The Main Line, an online chat room for model train collectors, is not known for hosting emotional debates. Discussions typically revolve around the aesthetic merits of this die-cast diesel engine or the functionality of that passenger coach.
Until now, that is.
On Monday, a federal jury in Michigan ordered the nation's No. 1 model train manufacturer, Lionel LLC, and its subcontractor to pay MTH Electric Trains, the No. 2 manufacturer, $40.8 million for misappropriating designs for toy locomotives. MTH accused Lionel and Korea Brass, a South Korean subcontractor, of using stolen drawings and production schedules from one of MTH's subcontractors.
The case has roiled the model train collecting world, polarizing a community of thousands of mostly middle-aged men that prides itself on the kind civility required to sit in the quiet car. On the Main Line this week, one poster accused MTH of "playing train god." Another compared Lionel to Enron Corp.
The case has thrown a spotlight on MTH, a Columbia model train manufacturer that operates as Mike's Train House, and its owner, Mike Wolf, whom some collectors credit with reinvigorating a once-tired industry. The privately held company, which has about 57 employees, had revenue of about $40 million in 2003, Wolf said.
Wolf began selling model trains from the basement of his parents' Laurel home when he was 12, eventually opening a company of his own called Mike's Train House. By 1993, the homespun operation evolved into MTH.
Today, MTH sells trains, tracks and entire model towns to more than 800 hobby stores. There is the PCC Electric Street Car, with lighted interior, for $229.95. There is the R-26 Four-Car Subway Set, modeled after the New York City version, for $399.95. There is even a 12-piece passenger set, with some characters standing, others sitting, for $29.95.
The Train Collectors Association, a hobby group, has 32,000 members. The typical model train collector, a male in his early fifties, spends $4,200 a year, though there are plenty of amateurs who settle for the $259 starting sets, Wolf said. "These are people who remember these trains from their childhood," Wolf said. "They could not afford them back then, but now they can."
For much of the past century, Lionel has dominated the model train market. The privately held Chesterfield, Mich., company was started in 1900 and is all but synonymous with the image of an electric train circling the family Christmas tree.
"There is an emotional attachment to the brand," said Neil Besougloff, editor of Classic Toy Trains Magazine, a trade publication based in Waukesha, Wis. "None of these adult hobbyists had MTH trains as a kid."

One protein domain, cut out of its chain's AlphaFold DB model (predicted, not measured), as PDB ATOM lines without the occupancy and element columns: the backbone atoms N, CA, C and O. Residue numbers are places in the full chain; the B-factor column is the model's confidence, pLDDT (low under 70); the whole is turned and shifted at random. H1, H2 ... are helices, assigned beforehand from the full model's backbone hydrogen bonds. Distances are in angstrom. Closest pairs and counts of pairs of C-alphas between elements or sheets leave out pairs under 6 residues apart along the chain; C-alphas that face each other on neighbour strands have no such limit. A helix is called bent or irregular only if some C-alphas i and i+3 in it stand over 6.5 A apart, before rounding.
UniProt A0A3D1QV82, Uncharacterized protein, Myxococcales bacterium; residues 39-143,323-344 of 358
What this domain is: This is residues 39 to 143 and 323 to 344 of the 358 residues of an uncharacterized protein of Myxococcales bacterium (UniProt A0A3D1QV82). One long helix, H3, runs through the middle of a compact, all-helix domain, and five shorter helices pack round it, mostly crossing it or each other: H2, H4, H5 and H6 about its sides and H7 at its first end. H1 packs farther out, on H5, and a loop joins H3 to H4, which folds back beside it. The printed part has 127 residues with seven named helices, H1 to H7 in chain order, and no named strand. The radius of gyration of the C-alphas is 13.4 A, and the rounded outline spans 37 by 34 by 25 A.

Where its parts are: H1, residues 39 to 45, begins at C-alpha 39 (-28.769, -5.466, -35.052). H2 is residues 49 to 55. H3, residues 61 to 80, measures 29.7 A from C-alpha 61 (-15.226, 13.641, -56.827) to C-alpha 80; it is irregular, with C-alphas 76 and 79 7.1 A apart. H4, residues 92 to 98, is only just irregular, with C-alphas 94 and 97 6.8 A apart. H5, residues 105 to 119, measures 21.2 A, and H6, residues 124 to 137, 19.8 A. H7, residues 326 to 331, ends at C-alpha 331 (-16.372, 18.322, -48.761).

But the market began to dramatically change in the mid-1990s with the introduction of MTH's O Gauge trains. The O Gauge, which refers to the train's size, matches the scale of a real train at a ratio of a quarter-inch to a foot and is one of the most popular lines for collectors, Wolf said.
MTH die-cast designs began to look more lifelike. It introduced digital sound technology into its cars. And it created a more powerful transformer, allowing collectors to run more cars on the rails. "MTH really began to lead the industry," said Sam Geiser, a Beltsville model train collector and the past president of the local chapter of the Train Collectors Association.
Soon, MTH began closing in on Lionel, Besougloff said. "They were pretty much neck and neck," he said. He estimated that in 2000 Lionel had sales of $50 million. Lionel, as a private company, does not release financial results.
It was around this time, MTH alleges, that an employee at one of its Korean subcontractors, Samhongsa, began stealing train designs. The employee then sold the information to Korea Brass, the Lionel subcontractor, Wolf said in an interview. By 1999, Wolf said, Lionel began manufacturing trains that looked suspiciously like those under development at MTH. "I bought it, I looked at it," Wolf said. "It was just too good, too fast."
Wolf demanded an investigation, but the damage, he said, was already done. Between 2000 and 2003, he said, sales fell by $20 million, triggering the layoff of about 50 MTH employees. "We could not pay our bills," Wolf said.
Four people in South Korea were jailed in the case and Korea Brass was found liable to Samhongsa in a civil lawsuit, according to Jeffrey D. Bukowski, Wolf's attorney.
Bukowski said that on Monday the jury award included $12 million in past lost profit and $13.8 million in future lost profit. In addition, Lionel was ordered to pay MTH $12.8 million for unjust enrichment. Korea Brass and Yoo Chan Yang, its U.S. representative, were ordered to pay $2.2 million.
Lionel declined to comment on the allegations. In a statement, spokeswoman Cara Orchard said the company would appeal the verdict. "Lionel remains confident that it will prevail," she said.
Meanwhile, the debate over the verdict rages on.
"People are very upset about this," Wolf said. When it comes to Lionel and MTH, he said, "it's like Democrats and Republicans. People stand by their manufacturer."
Fred Hamilton, executive director of the Model Railroad Industry Association, a Seattle-area trade group, said collectors are worried about what the verdict may mean for the financial health of Lionel.
"It's a hobby, so everyone thinks this should be fun and that all the players should get along," he said. "Train collectors don't want to see a fight."